California’s math overhaul aims to help struggling students. But will it hurt whiz kids?
Supporters say proposed state K-12 framework will make higher-level math accessible to more. Critics contend it will make poor math outcomes worse.
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A proposed overhaul of California’s math teaching guide, with sweeping changes to make the subject more relevant and accessible, has ignited debate over whether it will improve poor student achievement or harm leaning for 5.8 million public school students.
The 1,000-page teaching framework goes before the state Board of Education on Wednesday — and approval is widely expected after a process that has taken more than four years and resulted in three versions.
One controversy revolves around the math requirements for admission to a University of California or California State University campus. The proposed framework offers support for substituting a data science class for the Algebra II requirement — noting that the UC system allows this alternative under a 2020 policy revision.
On Friday, however, the UC faculty committee that made the change under its authority to set admission requirements flip-flopped and voted to disallow data science as a substitute for Algebra II following widespread protests against the alternative course by UC and CSU faculty.
Then the UC Office of the President stepped into the fray Tuesday, saying in a late-night statement that it would approve data science courses to fulfill advanced math requirements for this year’s applicants for fall 2024 seats. A faculty working group will review the issue over the coming months.
It was not clear how this late UC position would affect the state school board debate and vote.
Overall, the proposed framework incorporates many changes sought by critics, but still falls short in the view of many — and comes as post-pandemic tests scores are at the lowest levels in years.
The revised document clarifies an earlier flashpoint: Schools and districts still can still pursue the goal of advanced math for students using traditional pathways that start with Algebra I and lead to Calculus.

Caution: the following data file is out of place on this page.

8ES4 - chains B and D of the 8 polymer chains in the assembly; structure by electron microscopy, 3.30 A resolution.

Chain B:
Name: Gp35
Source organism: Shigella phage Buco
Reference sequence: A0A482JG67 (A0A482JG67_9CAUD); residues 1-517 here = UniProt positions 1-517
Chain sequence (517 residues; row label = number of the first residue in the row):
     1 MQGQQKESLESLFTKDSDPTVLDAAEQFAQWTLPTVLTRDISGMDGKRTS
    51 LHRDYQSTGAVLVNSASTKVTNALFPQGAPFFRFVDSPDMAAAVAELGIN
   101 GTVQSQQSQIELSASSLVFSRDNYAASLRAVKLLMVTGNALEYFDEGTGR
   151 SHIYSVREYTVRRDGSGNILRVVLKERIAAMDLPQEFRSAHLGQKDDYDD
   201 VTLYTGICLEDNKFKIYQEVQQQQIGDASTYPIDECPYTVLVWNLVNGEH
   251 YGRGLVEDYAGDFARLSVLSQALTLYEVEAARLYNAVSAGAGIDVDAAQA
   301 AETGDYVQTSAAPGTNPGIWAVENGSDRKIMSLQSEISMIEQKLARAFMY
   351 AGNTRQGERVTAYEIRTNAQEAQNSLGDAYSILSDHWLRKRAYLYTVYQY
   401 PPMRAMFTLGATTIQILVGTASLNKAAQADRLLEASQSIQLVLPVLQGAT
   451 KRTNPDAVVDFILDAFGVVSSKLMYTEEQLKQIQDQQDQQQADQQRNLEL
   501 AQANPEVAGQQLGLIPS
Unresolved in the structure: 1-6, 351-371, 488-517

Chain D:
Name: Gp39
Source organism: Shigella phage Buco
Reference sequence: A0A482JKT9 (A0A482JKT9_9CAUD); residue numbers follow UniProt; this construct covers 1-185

The latest version appears to retain strong support from those who wrote the first draft.
“This is huge,” said Kyndall Brown, executive director of California Mathematics Project, who supports the teaching guide. “So many things are on hold until this framework gets finally approved. It’s like the state has been in limbo; the math education community has been in limbo. Finally things will start to be able to move forward. We will have a real direction for teaching and learning.”
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The new framework focuses on “equity,” which means math teachers are given strategies for reaching students of color from low-income families.
Supporters have long wanted an early and stronger on-ramp to higher-level math for these students — as well as a roadmap to achievement for students who do not excel at math right away. This means de-emphasizing “tracking,” which groups students by perceived ability or test scores.
The first draft touted the benefits of grouping students of all math levels together until well into high school. That first draft also de-emphasized calculus as a goal for high school math.
The pushback was immediate — and strong enough to delay the process for at least a year. Critics saw a watering down of standards — and a counterproductive effort to hold back students who were ready for more advanced math, putting them at a competitive disadvantage in applying for college with students from other states and private schools.
State Board of Education President Linda Darling-Hammond said Tuesday that the document has evolved to address such fears.
“There are multiple ways to get to calculus, and also lots of encouragement for people to think about progress in math — and not about math as just an early tracking system, where some kids are going to get to advanced math and others will not have a chance to do that,” Darling-Hammond said. “Accelerate where kids are ready to accelerate, but also make sure that there are opportunities for others.”
Critics remain dissatisfied.
“Each draft fixed some problems but left many others unchanged,” said Brian Conrad, a math professor and director of undergraduate studies at Stanford. “A major overhaul is necessary.”
Others were more blunt.
“The progressive-education authors of the math framework want students to learn through their own inquiry and self-discovery,” blogged Williamson M. Evers, director of the Center on Educational Excellence at the Independent Institute. “The authors give little emphasis to mastery of facts and standard algorithms” but instead promote “vague, billowy ‘big ideas.’ ”